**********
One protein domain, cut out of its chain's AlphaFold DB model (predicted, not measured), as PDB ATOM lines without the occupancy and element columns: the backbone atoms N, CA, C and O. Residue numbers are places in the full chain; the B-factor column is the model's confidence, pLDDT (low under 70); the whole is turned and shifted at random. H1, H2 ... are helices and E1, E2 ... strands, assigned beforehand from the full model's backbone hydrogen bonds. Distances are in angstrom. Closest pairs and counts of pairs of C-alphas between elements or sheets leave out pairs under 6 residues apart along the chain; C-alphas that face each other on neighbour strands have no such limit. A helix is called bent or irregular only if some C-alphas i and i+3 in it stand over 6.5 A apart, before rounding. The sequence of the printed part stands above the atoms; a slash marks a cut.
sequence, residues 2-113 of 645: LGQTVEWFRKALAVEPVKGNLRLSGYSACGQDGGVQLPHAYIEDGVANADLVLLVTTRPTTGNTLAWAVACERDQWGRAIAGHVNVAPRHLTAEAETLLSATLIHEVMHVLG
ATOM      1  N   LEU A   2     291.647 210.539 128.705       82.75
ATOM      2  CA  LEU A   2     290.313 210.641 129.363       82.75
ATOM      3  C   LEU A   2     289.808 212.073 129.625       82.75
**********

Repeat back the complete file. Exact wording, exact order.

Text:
One protein domain, cut out of its chain's AlphaFold DB model (predicted, not measured), as PDB ATOM lines without the occupancy and element columns: the backbone atoms N, CA, C and O. Residue numbers are places in the full chain; the B-factor column is the model's confidence, pLDDT (low under 70); the whole is turned and shifted at random. H1, H2 ... are helices and E1, E2 ... strands, assigned beforehand from the full model's backbone hydrogen bonds. Distances are in angstrom. Closest pairs and counts of pairs of C-alphas between elements or sheets leave out pairs under 6 residues apart along the chain; C-alphas that face each other on neighbour strands have no such limit. A helix is called bent or irregular only if some C-alphas i and i+3 in it stand over 6.5 A apart, before rounding. The sequence of the printed part stands above the atoms; a slash marks a cut.
sequence, residues 2-113 of 645: LGQTVEWFRKALAVEPVKGNLRLSGYSACGQDGGVQLPHAYIEDGVANADLVLLVTTRPTTGNTLAWAVACERDQWGRAIAGHVNVAPRHLTAEAETLLSATLIHEVMHVLG
ATOM      1  N   LEU A   2     291.647 210.539 128.705       82.75
ATOM      2  CA  LEU A   2     290.313 210.641 129.363       82.75
ATOM      3  C   LEU A   2     289.808 212.073 129.625       82.75